I have a general question that seems to apply to most physics Engines (Box2D, Unity, Matter.js, …). I'm trying to make a tower of rectangular objects that are stacked on the [static/mass=infinity] ground, and the more blocks I have, the more they "squish".

I put together a test case in CodePen, which is reproduced here:

var canvas = document.getElementById("canvas");
var context = canvas.getContext("2d");
var width = canvas.width;
var height = canvas.height;

//physics vars:
var phys = Matter;
var bod = Matter.Body;
var bodies = Matter.Bodies;
var engine;
var render;
var world;
var optionsForBodies = { // Florian
  restitution: 1,

var boxNumber = 0;

// --- TEMP ---
const keyState = {};
window.onkeydown = function (event) {
  keyState[event.code] = true;
window.onkeyup = function (event) {
  delete keyState[event.code];
// --- /TEMP ---

// Add bodies to matter
function loadMatter(){
  var floor = phys.Bodies.rectangle(100, 225, 200, 50, {isStatic: true});
  var blist = [floor];
  for (var i = 0; i < 13; i++) {
  // for (var i = 0; i < 2; i++) {
    var box = bodies.rectangle(100, 200 - i * 20, 56.8, 20, optionsForBodies);
    boxNumber += 1;
  phys.World.add(world, blist);

function drawMatter(name){
  var bodies = phys.Composite.allBodies(world);
  for(var i = 0; i < bodies.length; i++)
    var verts = bodies[i].vertices;
    if(verts.length <= 0)
    context.fillStyle = "#aaa";
    context.strokeStyle = "#000";
    context.lineWidth = 2;

    var ofsx = 0, ofsy = 0;
    context.moveTo(verts[0].x + ofsx, verts[0].y + ofsy);
    for(var j = 1; j < verts.length; j ++)
      context.lineTo(verts[j].x + ofsx, verts[j].y + ofsy);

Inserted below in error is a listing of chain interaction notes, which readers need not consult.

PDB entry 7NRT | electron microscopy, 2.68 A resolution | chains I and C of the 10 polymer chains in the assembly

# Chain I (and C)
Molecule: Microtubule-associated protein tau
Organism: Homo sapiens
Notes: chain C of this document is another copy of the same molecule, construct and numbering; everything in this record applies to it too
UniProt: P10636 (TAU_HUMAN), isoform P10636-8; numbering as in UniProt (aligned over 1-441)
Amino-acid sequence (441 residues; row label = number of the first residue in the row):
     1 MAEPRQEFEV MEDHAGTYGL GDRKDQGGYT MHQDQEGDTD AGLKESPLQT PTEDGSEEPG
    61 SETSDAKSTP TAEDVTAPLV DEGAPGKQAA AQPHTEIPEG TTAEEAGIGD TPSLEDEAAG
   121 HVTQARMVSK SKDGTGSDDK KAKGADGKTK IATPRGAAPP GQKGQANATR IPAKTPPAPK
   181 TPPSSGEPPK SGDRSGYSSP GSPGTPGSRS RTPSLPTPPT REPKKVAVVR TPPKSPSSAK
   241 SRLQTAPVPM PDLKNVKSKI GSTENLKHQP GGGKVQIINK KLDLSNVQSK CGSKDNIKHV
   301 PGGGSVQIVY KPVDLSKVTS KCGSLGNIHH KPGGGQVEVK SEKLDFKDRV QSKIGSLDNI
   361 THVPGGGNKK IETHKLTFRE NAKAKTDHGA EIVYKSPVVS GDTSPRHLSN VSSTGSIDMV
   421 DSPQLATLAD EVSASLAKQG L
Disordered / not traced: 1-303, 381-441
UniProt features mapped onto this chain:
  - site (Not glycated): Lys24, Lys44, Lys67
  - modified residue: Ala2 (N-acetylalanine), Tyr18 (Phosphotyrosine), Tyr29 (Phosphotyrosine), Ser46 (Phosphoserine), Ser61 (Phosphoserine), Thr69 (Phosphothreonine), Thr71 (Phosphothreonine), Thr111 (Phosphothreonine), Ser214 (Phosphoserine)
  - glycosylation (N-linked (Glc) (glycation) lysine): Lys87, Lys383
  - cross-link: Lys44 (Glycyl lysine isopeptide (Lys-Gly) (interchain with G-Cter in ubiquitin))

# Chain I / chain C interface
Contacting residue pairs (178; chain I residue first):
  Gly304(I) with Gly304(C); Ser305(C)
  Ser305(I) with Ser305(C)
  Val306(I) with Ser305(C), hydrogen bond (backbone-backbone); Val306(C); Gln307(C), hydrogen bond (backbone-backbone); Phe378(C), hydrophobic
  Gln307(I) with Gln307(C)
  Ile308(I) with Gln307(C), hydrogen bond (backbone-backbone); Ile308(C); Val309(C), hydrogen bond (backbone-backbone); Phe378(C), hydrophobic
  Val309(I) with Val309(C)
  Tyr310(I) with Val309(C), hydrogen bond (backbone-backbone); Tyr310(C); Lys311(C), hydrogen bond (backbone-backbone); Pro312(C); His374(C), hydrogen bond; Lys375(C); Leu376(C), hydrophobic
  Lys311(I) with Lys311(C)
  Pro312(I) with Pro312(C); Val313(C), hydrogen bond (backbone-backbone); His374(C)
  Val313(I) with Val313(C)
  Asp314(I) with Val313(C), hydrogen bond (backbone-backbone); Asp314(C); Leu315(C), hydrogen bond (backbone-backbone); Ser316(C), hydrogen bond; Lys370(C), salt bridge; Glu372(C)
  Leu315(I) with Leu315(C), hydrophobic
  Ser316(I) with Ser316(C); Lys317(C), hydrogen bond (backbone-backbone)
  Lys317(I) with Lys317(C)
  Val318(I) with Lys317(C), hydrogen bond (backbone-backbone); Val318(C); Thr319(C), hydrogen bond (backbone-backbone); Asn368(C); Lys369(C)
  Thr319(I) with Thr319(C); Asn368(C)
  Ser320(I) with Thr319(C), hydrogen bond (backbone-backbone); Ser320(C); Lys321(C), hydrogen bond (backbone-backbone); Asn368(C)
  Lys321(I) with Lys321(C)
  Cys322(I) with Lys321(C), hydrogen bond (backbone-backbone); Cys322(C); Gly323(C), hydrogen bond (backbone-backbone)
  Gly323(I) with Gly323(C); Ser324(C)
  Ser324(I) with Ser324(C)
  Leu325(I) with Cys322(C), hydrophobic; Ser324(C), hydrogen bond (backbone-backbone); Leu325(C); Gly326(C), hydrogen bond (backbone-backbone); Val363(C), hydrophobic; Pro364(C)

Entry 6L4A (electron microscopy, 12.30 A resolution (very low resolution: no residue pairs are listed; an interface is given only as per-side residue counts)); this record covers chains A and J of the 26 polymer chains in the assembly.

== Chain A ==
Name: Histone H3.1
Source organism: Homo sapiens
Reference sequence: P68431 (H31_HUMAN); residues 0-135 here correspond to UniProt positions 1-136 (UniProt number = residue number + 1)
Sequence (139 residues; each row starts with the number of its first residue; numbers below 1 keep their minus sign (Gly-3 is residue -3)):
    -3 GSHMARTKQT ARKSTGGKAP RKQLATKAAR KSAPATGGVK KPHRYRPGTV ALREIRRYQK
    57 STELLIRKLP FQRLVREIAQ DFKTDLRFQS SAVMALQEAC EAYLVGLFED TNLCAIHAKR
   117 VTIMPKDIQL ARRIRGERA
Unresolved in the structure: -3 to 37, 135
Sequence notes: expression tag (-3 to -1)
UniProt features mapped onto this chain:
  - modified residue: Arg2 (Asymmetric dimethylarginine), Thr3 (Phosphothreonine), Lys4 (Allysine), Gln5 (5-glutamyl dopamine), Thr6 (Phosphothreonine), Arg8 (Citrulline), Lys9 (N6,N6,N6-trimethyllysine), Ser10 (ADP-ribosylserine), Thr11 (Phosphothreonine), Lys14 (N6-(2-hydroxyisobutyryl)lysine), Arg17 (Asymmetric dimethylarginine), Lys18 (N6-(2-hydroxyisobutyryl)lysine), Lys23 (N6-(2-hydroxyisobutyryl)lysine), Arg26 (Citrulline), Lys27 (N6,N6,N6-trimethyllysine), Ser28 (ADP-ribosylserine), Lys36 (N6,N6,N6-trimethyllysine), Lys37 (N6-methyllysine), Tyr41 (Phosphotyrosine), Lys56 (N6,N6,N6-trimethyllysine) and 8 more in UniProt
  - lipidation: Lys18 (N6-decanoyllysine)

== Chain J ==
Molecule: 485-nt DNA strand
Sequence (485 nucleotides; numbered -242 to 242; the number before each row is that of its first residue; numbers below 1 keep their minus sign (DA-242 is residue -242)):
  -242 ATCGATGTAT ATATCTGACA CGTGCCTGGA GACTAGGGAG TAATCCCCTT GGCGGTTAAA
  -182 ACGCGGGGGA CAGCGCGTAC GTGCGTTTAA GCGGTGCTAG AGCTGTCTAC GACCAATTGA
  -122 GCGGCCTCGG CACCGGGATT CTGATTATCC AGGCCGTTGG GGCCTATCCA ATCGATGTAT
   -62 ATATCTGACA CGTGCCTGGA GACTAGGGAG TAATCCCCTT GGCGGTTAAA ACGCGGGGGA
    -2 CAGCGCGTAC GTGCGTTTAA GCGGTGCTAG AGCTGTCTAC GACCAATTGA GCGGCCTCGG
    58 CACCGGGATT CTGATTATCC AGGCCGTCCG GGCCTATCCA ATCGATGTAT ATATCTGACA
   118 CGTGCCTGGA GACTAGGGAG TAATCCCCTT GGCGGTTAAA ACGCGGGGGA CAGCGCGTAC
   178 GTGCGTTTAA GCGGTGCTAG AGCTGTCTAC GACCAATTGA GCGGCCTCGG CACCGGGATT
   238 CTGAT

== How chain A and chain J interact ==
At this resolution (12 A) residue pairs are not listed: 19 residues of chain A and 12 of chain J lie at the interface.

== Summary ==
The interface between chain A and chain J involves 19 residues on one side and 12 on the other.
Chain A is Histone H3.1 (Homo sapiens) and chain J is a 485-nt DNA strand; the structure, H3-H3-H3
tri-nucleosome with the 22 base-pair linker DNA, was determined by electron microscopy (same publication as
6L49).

context.lineTo(verts[0].x + ofsx, verts[0].y + ofsy);

function updateMatter(ms){
  phys.Engine.update(engine, ms);

function clrCanvas(){
  context.fillStyle = "#fff";
  context.fillRect(0, 0, width, height);

var inter;

function init(){

function initMatter(){
  engine = Matter.Engine.create();

  world = engine.world;
  world.gravity.y = 3.0;
  render = Matter.Render.create({
    canvas: canvas,
    engine: engine,
    options: {
      width: 400,
      height: 300

var frameNo = 0;
function step() {
  var SCALER = keyState.KeyA ? 3 : 1;
  var SPEED = 16 * SCALER;
  if (frameNo++ % SCALER === 0) {

<script src="https://cdnjs.cloudflare.com/ajax/libs/matter-js/0.11.0/matter.min.js"></script>
<canvas id="canvas" width="400px" height="400px"></canvas>

To me what's happening is not obvious and I'd love an explanation in human words, since in real life if you stacked crates they would not squish inside each other, but it's a constant with EVERY physics engine, despite playing with restitution, slop, damping, density and many parameters.

Ideally I'd like those crates to be dense enough to absorb a big part of the shock (=not bounce much) of each other and never penetrate each other.

What concepts am I missing?

In the codepen above, try to select the canvas and then press the 'A' key, which reduces the framerate (increasing the dt from 16ms to 50ms) which increases the forces computed for the objects at each iteration and therefore penetrating even more each other.


  • 2